Main Uddin: Arshinagar is a new settlement in Cooch Behar on the banks of the Torsha, founded by a one-time techie who renounced a life of comfort in Calcutta to preach the teachings of Lalon Fakir.
MNC employee Techie embraces life of Fakir to spread Lalon message
Nilabha Guha Chowdhury, 30, used to work in a multinational company in Calcutta where he had bought a flat. But somehow, he was drawn to Lalon Fakir, a 19th century mystic and preacher who preached to end casteism and religious intolerance.
It is said that Rabindranath Tagore was inspired by Lalon’s teachings and songs.
Nilabha started an ashram dedicated to the mystic on 25 bighas, 7km from Cooch Behar town. Arshinagar, as the settlement is called, means the “Mirror Town”.
What was once a featureless sand bank of the Torsha now is green with plants and blossoming with flowers.
Nilabha and his father planted these, especially flowers that blossom the whole year, such as hibiscus. But Nilabha’s quest is metaphysical.
Nilabha Guha Chowdhury (top) and the ashram near Cooch Behar town. Pictures by Main Uddin Chisti
Life is not a search for success alone, he says. Which is why he has chosen Lalon as his guide. At his ashram, called the Arshinagar Lalon Ashram, songs of the mystic are sung, his teachings are preached by followers.
Since 2013, Nilabha has held at the ashram a Lalon Utsav — this time from March 7-9 — that attracts mystics and singers of baul, a form of music, some believe, Lalon founded.
Nilabha, not a trained singer, but someone who joins the gathering of baul and fakir singers every evening at his ashram, talks about one of Lalon’s famous songs — Khanchar bhitor achin pakhi, kemne ashe jaye, which translates to “How the unknown bird flits in and out of the cage”.
“Even this body is not my own,” says Nilabha. That is why he wants to spread the word of Lalon among everyone; he wants to dedicate himself to the service of the poor, to educating their children, so that he can exhaust himself in the service, be a fakir, drained of everything, like Lalon himself.
Lalon, who was a critic of the caste system, had also asked in one of his famous songs: “The Brahmin is known by his holy thread/ How do I tell who is a Brahmin woman?”
Nilabha, who studied in Jenkins School in Cooch Behar and later at Jadavpur University in Calcutta, started Arshinagar on December 31, 2013.
“When I was studying physics and then computer science at JU, I would listen to a lot of baul songs in my friends’ circle. I started making frequent trips to meet Gholam Fakir in Murshidabad,” he recounts.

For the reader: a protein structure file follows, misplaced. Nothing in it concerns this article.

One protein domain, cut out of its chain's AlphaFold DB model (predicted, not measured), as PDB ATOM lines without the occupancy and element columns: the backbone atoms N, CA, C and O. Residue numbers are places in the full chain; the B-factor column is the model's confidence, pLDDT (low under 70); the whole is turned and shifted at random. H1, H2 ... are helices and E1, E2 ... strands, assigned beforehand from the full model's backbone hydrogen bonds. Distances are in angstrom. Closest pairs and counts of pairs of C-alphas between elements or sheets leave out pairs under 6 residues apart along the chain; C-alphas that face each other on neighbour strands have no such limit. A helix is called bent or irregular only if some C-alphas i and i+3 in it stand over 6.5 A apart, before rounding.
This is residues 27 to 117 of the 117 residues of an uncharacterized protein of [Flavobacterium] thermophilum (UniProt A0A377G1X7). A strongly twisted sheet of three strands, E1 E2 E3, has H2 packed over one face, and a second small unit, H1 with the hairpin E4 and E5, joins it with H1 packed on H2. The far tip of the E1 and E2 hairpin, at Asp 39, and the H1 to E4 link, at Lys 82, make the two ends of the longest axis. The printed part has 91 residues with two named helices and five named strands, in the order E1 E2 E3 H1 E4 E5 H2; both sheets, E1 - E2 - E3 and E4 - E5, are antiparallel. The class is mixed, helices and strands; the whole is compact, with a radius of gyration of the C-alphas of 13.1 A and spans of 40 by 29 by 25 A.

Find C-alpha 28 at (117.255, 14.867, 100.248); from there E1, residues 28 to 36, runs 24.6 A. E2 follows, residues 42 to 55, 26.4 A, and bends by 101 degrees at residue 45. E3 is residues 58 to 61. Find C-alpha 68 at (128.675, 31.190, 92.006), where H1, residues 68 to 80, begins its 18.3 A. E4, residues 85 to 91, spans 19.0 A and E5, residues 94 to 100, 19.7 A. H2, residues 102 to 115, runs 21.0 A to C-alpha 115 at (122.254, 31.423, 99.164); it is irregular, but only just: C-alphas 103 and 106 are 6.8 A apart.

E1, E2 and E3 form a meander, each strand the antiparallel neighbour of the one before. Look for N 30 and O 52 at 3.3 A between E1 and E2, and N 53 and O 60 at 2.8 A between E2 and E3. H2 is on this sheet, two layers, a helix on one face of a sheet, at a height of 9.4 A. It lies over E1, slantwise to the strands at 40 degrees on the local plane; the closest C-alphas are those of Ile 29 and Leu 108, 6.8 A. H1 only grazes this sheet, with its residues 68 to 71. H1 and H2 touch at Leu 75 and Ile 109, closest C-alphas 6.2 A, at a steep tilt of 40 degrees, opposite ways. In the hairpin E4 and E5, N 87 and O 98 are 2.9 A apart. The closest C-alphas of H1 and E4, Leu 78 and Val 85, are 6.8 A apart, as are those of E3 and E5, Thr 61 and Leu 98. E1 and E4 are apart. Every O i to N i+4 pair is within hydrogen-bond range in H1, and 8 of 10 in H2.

He completed his masters, did research for two years and joined as a systems analyst with a multinational company in 2007. He bought a flat in Calcutta.
“But I kept asking myself why was I doing all this? I chanced upon a book, Tapa Bhoomi Narmada. That changed my life. I left my job in 2010. The next year, I left on foot to follow the course of the Narmada. I stayed in holy places, meeting holy men.”
After he returned home he came in touch with Al Hami Fakir at the Achin Pakhi Lalon Ashram at Jalangi, Murshidabad.
“He is my guru. He inspired me to set up the ashram. Now, many Lalon bhakts come here. They sing and we discuss Lalon Fakir’s philosophy on how to lead life in the praise of our Maker,” Nilabha explains.
Nilabha’s father, Nirmal, a retired officer of the North Bengal State Transport Corporation, has come to terms with his son’s aspirations.
Nirmal comes over in the weekends to help his son.
“We have a variety of fruits, even watermelon. We are trying to stock up on food and grains at the ashram for those who will come and stay at Arshinagar. Last year, a baul festival was held here,” he says.
Chandrasekhar Pal, a 76-year-old amateur researcher of folk songs, has visited Arshinagar. “I was happy to see that this young man’s efforts will help preserve Lalon’s legacy. My grandfather, Basanta Kumar Pal, had written a book on Lalon Fakir more than 50 years ago. I will give a copy to Nilabha,” he said.
Nilabha said he is looking forward to opening a school here.